Previously we discussed proving liability in a typical personal injury case. Here will discuss specifically how to prove fault in a car accident using case law and legal principles specific to traffic accidents.
Most injury victims filing lawsuits over car accident negligence are entitled to recover damages for injuries. So this includes the person called a plaintiff. But the plaintiff has the burden to show that the defendant or defendants– the driver that caused the accident was negligent.
Negligence could be established as a violation of the CVC– the California Vehicle Code. But it could be due to the other driver’s behavior falling below the reasonable standard of care. So the plaintiff must prove the other driver failed to use reasonable methods while operating the vehicle.
Examples include: Whitford v. Pacific Gas & Elec. Co. (1955) 136 Cal.App.2d 697. Because of that case, the injured party must show the other driver’s negligence was the cause of the plaintiff’s injuries and damages.
In order to be found liable for a car wreck, the defendant or defendants must have been negligent in the operation, maintenance or lending of a motor vehicle.
First of all, people must behave reasonably. So there is a social responsibility to act intelligently. Most important for liability to attach is that the violation of your rights caused injury. And these must be damages that can become quantified.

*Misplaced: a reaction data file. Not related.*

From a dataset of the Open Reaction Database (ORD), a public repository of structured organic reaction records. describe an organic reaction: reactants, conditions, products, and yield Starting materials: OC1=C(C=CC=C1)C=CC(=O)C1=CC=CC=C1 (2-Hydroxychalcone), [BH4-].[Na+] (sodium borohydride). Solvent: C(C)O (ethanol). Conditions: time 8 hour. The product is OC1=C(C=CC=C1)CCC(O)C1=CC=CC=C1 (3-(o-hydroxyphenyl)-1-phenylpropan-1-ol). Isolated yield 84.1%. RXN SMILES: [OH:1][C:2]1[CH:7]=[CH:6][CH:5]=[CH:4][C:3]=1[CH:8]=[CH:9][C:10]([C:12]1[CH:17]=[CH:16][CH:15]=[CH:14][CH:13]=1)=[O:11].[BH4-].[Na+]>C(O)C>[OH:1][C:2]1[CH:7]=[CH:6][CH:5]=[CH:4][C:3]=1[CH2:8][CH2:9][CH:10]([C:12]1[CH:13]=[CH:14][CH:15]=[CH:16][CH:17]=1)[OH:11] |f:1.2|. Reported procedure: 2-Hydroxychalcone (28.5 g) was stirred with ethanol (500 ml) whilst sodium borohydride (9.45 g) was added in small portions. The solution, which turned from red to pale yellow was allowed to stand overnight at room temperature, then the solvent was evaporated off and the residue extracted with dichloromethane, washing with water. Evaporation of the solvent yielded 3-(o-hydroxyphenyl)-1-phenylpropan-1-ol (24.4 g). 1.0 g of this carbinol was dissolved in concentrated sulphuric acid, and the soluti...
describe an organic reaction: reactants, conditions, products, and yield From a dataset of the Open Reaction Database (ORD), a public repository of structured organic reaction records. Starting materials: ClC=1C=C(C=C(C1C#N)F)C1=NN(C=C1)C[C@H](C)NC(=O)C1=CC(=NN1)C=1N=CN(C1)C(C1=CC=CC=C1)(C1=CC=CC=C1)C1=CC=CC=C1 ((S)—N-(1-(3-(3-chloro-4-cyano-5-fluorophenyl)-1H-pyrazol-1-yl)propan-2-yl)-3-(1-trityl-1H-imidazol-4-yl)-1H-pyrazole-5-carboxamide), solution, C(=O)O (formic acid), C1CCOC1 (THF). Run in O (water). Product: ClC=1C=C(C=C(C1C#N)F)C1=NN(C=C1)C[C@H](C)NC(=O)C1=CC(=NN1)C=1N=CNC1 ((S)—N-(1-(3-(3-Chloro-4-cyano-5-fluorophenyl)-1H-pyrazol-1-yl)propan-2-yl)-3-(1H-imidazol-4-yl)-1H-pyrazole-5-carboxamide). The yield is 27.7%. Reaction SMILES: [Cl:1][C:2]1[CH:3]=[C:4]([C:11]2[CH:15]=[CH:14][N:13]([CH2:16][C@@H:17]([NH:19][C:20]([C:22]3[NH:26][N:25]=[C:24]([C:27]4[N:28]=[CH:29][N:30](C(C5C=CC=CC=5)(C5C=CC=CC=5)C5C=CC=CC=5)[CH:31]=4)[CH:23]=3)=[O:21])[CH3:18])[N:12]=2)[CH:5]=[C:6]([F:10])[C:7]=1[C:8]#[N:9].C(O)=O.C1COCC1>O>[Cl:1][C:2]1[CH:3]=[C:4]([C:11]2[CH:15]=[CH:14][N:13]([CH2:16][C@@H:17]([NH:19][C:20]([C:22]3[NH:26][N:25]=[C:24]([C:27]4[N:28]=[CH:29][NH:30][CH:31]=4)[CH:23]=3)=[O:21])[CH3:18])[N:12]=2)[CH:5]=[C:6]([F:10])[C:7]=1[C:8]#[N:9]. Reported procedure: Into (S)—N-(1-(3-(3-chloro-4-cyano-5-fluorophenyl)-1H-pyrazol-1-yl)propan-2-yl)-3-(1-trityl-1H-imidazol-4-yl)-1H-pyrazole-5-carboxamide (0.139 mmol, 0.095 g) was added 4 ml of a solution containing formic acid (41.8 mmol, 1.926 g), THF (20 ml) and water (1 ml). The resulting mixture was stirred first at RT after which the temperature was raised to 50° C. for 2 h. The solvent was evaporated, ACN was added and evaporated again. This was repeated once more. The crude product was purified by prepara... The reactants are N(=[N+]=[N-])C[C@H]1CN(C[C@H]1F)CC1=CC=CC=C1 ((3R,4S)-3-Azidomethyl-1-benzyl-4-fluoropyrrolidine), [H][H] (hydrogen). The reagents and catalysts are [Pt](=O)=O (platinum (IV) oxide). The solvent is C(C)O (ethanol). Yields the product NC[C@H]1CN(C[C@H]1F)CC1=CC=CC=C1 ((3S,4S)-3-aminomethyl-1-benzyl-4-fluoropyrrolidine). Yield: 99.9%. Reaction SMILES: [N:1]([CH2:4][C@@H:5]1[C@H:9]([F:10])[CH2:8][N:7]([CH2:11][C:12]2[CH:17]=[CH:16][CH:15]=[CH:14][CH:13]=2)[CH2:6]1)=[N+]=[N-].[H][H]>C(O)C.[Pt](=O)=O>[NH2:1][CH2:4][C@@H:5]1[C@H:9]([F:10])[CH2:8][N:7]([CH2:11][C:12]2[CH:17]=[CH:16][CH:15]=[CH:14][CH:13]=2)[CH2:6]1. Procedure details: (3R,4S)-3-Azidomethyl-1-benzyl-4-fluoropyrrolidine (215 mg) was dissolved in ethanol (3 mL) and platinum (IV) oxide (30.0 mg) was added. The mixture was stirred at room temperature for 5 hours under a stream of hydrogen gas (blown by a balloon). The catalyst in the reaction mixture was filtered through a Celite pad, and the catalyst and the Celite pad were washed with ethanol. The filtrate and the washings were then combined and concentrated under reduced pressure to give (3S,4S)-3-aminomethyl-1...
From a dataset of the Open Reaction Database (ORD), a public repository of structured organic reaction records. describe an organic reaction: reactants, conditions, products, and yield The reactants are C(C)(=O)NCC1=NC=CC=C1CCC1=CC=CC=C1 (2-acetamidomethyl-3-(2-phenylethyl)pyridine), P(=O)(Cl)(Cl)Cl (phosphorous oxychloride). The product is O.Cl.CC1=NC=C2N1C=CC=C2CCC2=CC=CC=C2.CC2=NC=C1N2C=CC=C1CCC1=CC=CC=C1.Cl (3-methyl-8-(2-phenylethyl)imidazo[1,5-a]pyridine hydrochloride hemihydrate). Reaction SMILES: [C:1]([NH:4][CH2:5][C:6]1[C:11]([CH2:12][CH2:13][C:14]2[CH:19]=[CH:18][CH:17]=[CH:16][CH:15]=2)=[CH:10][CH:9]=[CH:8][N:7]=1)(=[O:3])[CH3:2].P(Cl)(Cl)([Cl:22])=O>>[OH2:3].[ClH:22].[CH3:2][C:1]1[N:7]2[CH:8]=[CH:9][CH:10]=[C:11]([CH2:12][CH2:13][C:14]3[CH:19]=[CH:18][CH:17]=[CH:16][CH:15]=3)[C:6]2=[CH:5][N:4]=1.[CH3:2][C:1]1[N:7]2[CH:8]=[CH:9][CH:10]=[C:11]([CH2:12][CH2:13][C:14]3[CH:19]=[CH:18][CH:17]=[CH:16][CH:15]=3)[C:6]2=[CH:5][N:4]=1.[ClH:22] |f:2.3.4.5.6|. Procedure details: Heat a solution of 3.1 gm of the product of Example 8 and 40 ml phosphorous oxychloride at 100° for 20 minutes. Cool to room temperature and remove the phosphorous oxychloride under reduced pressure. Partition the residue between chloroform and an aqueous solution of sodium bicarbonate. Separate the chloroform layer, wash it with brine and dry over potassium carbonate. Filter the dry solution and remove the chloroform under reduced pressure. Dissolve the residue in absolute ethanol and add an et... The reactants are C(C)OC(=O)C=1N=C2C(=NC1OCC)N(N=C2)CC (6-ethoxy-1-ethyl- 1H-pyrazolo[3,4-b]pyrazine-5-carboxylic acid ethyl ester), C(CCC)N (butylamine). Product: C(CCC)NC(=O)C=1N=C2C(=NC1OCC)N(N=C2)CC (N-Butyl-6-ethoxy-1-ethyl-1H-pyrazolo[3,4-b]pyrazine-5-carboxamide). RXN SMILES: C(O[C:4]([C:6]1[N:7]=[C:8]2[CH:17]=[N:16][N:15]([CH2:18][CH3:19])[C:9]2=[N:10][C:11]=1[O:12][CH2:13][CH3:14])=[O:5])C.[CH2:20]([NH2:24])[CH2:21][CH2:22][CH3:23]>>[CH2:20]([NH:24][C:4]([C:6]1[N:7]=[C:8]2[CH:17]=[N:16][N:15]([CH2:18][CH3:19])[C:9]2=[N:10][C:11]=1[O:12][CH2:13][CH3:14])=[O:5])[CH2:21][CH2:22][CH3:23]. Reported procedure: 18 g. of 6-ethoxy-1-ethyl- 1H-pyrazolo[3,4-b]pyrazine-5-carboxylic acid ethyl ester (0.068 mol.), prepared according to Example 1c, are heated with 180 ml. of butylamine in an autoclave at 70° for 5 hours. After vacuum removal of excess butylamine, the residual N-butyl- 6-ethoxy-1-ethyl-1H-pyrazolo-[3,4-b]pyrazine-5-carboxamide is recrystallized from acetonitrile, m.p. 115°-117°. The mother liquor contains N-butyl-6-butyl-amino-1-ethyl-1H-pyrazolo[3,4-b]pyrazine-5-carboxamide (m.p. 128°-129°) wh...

Case law holds that the accident must be the cause of your harm, as seen in Clarke v. Hoek (1985) 174 Cal.App.3d 208; Peter W. v. San Francisco Unified School District (1976) 60 Cal.App.3d 814.) Legal doctrines hold that the cause of the injuries must be the actual and “proximate cause.”
So your wreck must be the “legal cause” of your injuries. If something else injured you, then the defendant is found to be not at fault. Get it?
Furthermore, this section of tort law mandates that the plaintiff shows:
To escape liability, the defendant must prove:
The incident was not a substantial factor, or foreseeable. Or the defendant must prove it was an independent intervening act that caused the plaintiff's injuries or death.
Example: Mitchell v. Gonzales (1985) 54 Cal.3d 1041; “. . . negligence must be substantial factor” in causing plaintiff’s injuries.
Pure comparative negligence under state law says plaintiff’s negligence offsets recovers. The offset is based on the degree of negligence shown by the defendant.
This state has a pure form of comparative negligence – so even if the plaintiff has some fault, they can still recover for what they are not at fault. But your award gets reduced in proportion to degrees of fault, as seen in Li v. Yellow Cab Co. (1975) 13 Cal.3d 804.)
Scenarios that Include Negligence Under California's Vehicle Laws:
Below, find a list of some common cases of driver negligence for which damages could be recovered.
Proving your car accident case is not as easy as it seems. You must determine the other driver failed to use reasonable attention/care while operating the vehicle. But some cases are more comfortable to prove than others. The above examples show you the many scenarios possible.
But having a great lawyer significantly increases the chances of a victory for you. Contact Ehline Law Firm Personal Injury Attorneys, APLC to learn more at (213) 596-9642.